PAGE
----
Ivan Dorn, playing himself, is at a crossroads, opening Eleusis in a state of self-destruction. His manager takes him to a mysterious sanatorium in the woods, created exclusively for struggling artists. But behind their shiny and clean aesthetic is a far darker heart, inspired by the Greek cults of Demeter and Persephone. Blending eerie production design, cutting-edge pop music and a script that feels like a strong mix of Suspiria and Vox Lux, Eleusis shows the costs musicians can pay for their success. Made as part of the Musician’s Nightmares series commissioned by Russian mobile provider MTS, it follows Tale of the Deaf as a great synthesis between commercial and arthouse content. Marking his third DN appearance, we asked director Andzej Gavriss to take us through his meticulous process of writing and storyboarding, working with the famed Ukrainian pop star, and the inspiration of the Coen Brothers.

I met with the agency owner around five years ago. We met at a party. They released one of my pieces called 1190. It’s about an Asian girl sleepwalking through Bangkok. He was like, let’s do a movie. I guess after five years, he gave me a call. He said: “We have this project. We want to do a short horror film.” I’m not really into horror, but I felt like this was a good opportunity to try something new. We threw a few ideas together and they sent me this idea about a sanatorium for artists.

Then we started writing the piece. I usually write about something that happened in my life. For example, 1190 was influenced by me and my wife moving out of her hometown, selling everything and moving to a capsule hotel. Then Malaria was about when I had this dengue fever and moved to LA and noticed a bunch of homeless people and was like “that’s fucked up.”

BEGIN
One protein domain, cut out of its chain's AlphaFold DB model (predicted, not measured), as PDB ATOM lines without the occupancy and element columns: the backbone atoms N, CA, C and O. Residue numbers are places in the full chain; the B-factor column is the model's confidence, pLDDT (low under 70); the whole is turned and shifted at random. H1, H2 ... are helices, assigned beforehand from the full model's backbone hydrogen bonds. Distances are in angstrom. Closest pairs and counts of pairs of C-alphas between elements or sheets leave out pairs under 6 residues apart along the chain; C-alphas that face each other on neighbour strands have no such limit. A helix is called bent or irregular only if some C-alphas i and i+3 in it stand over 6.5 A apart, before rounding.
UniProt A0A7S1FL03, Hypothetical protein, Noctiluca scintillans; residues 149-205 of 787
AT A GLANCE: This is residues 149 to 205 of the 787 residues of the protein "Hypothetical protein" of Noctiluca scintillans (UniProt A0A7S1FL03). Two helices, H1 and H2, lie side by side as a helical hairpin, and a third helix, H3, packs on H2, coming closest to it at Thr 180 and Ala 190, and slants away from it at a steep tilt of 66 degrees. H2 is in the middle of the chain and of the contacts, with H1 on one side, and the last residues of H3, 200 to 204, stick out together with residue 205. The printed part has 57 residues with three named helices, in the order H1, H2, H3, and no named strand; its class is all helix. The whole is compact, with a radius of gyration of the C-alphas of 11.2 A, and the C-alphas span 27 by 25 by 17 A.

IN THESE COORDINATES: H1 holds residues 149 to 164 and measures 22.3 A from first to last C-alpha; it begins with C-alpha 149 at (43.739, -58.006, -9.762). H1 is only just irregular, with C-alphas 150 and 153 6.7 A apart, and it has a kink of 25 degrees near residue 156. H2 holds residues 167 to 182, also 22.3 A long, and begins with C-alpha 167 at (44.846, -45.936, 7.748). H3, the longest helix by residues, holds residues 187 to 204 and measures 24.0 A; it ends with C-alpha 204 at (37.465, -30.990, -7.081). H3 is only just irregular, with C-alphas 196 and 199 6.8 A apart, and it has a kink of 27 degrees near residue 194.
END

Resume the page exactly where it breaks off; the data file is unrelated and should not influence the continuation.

I’m not really into horror, but I felt like this was a good opportunity to try something new.

This piece is basically me. For the process with the guys, we jumped in cold and it felt more like psychotherapy than co-writing because I was telling them shit that happened with me. I have a pretty fucked up life, I would say, in a good way. Something always happens with me. But I never wanted it to be grounded in reality. So we decided to use all of my struggles in a more metaphorical way while breaking down how we could visualise them. Somehow it all got into this script that had more of a surreal approach.

I’m a big fan of conspiracy theories. I like the whole Illuminati kind of dark world and there are so many conspiracies, it’s just like a fairy tale. You never know… that’s why they call them conspiracy theories. There’s even a channel on YouTube I hadn’t heard about but they tagged me and described all the Satan symbols in the film. But there’s not a lot to be honest. The whole story is about being stuck in your life and needing to move on and look at the brighter side of things.

We wrote the script for another musician, but he said “it’s too dark for me.” So we started reaching out to people. I don’t really chase views, I like to work with people who inspire me. So my list was quite short. I was like “Let’s reach out to Ivan Dorn” because I really like how he has matured. He was kind of a sweet looking guy before. 10 years ago he was a big pop icon doing things for more mass appeal and probably got tired of it. Then he dropped an album where he grew a massive beard and changed his appearance to look like an MMA fighter. He dropped a heavy electronic album that was a massive change for him. I thought that was really brave.

I storyboarded the shit out of the film and ended up with 156 frames.